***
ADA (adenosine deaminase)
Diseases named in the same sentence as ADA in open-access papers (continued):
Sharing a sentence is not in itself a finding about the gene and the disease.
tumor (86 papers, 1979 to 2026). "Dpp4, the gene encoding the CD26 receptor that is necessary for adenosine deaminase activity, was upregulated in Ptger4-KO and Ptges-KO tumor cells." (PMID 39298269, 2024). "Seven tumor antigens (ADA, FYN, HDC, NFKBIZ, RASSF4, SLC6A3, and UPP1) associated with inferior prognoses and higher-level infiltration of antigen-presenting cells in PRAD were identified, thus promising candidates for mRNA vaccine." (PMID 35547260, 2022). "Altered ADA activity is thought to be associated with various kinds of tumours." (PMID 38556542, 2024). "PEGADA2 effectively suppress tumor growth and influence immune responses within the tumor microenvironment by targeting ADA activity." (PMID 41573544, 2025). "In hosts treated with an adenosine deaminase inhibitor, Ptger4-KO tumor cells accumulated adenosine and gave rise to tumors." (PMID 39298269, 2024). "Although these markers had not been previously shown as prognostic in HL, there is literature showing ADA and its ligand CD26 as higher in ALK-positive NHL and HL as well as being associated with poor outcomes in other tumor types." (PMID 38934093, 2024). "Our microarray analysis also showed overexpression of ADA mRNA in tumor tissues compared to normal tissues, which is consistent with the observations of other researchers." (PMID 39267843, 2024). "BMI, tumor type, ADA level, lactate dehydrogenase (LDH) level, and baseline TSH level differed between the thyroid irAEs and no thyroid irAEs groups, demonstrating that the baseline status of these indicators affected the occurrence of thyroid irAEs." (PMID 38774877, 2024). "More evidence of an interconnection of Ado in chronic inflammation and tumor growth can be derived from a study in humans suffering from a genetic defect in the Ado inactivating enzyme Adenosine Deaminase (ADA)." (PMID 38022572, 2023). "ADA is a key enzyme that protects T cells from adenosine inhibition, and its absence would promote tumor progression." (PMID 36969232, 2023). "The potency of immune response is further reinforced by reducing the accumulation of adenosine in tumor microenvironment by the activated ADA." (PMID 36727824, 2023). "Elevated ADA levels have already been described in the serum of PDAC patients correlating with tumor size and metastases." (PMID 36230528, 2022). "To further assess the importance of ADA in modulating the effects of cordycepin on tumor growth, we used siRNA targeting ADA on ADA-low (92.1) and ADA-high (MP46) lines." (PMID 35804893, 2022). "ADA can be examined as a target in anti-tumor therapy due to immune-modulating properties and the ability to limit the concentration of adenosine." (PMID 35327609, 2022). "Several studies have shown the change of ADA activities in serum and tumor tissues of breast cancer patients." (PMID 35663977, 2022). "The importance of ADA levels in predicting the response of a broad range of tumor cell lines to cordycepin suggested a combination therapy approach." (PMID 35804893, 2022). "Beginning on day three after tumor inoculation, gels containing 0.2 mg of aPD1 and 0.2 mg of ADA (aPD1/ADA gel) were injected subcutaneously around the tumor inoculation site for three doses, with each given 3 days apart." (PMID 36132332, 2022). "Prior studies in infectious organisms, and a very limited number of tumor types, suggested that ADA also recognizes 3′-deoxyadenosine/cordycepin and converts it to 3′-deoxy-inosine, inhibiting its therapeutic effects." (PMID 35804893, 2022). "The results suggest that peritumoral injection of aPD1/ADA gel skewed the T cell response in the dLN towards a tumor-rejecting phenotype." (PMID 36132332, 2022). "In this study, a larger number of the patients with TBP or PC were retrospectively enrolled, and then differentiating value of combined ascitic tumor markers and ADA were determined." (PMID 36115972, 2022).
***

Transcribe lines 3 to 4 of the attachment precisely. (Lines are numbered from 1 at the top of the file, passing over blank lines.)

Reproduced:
Sharing a sentence is not in itself a finding about the gene and the disease.
tumor (86 papers, 1979 to 2026). "Dpp4, the gene encoding the CD26 receptor that is necessary for adenosine deaminase activity, was upregulated in Ptger4-KO and Ptges-KO tumor cells." (PMID 39298269, 2024). "Seven tumor antigens (ADA, FYN, HDC, NFKBIZ, RASSF4, SLC6A3, and UPP1) associated with inferior prognoses and higher-level infiltration of antigen-presenting cells in PRAD were identified, thus promising candidates for mRNA vaccine." (PMID 35547260, 2022). "Altered ADA activity is thought to be associated with various kinds of tumours." (PMID 38556542, 2024). "PEGADA2 effectively suppress tumor growth and influence immune responses within the tumor microenvironment by targeting ADA activity." (PMID 41573544, 2025). "In hosts treated with an adenosine deaminase inhibitor, Ptger4-KO tumor cells accumulated adenosine and gave rise to tumors." (PMID 39298269, 2024). "Although these markers had not been previously shown as prognostic in HL, there is literature showing ADA and its ligand CD26 as higher in ALK-positive NHL and HL as well as being associated with poor outcomes in other tumor types." (PMID 38934093, 2024). "Our microarray analysis also showed overexpression of ADA mRNA in tumor tissues compared to normal tissues, which is consistent with the observations of other researchers." (PMID 39267843, 2024). "BMI, tumor type, ADA level, lactate dehydrogenase (LDH) level, and baseline TSH level differed between the thyroid irAEs and no thyroid irAEs groups, demonstrating that the baseline status of these indicators affected the occurrence of thyroid irAEs." (PMID 38774877, 2024). "More evidence of an interconnection of Ado in chronic inflammation and tumor growth can be derived from a study in humans suffering from a genetic defect in the Ado inactivating enzyme Adenosine Deaminase (ADA)." (PMID 38022572, 2023). "ADA is a key enzyme that protects T cells from adenosine inhibition, and its absence would promote tumor progression." (PMID 36969232, 2023). "The potency of immune response is further reinforced by reducing the accumulation of adenosine in tumor microenvironment by the activated ADA." (PMID 36727824, 2023). "Elevated ADA levels have already been described in the serum of PDAC patients correlating with tumor size and metastases." (PMID 36230528, 2022). "To further assess the importance of ADA in modulating the effects of cordycepin on tumor growth, we used siRNA targeting ADA on ADA-low (92.1) and ADA-high (MP46) lines." (PMID 35804893, 2022). "ADA can be examined as a target in anti-tumor therapy due to immune-modulating properties and the ability to limit the concentration of adenosine." (PMID 35327609, 2022). "Several studies have shown the change of ADA activities in serum and tumor tissues of breast cancer patients." (PMID 35663977, 2022). "The importance of ADA levels in predicting the response of a broad range of tumor cell lines to cordycepin suggested a combination therapy approach." (PMID 35804893, 2022). "Beginning on day three after tumor inoculation, gels containing 0.2 mg of aPD1 and 0.2 mg of ADA (aPD1/ADA gel) were injected subcutaneously around the tumor inoculation site for three doses, with each given 3 days apart." (PMID 36132332, 2022). "Prior studies in infectious organisms, and a very limited number of tumor types, suggested that ADA also recognizes 3′-deoxyadenosine/cordycepin and converts it to 3′-deoxy-inosine, inhibiting its therapeutic effects." (PMID 35804893, 2022). "The results suggest that peritumoral injection of aPD1/ADA gel skewed the T cell response in the dLN towards a tumor-rejecting phenotype." (PMID 36132332, 2022). "In this study, a larger number of the patients with TBP or PC were retrospectively enrolled, and then differentiating value of combined ascitic tumor markers and ADA were determined." (PMID 36115972, 2022).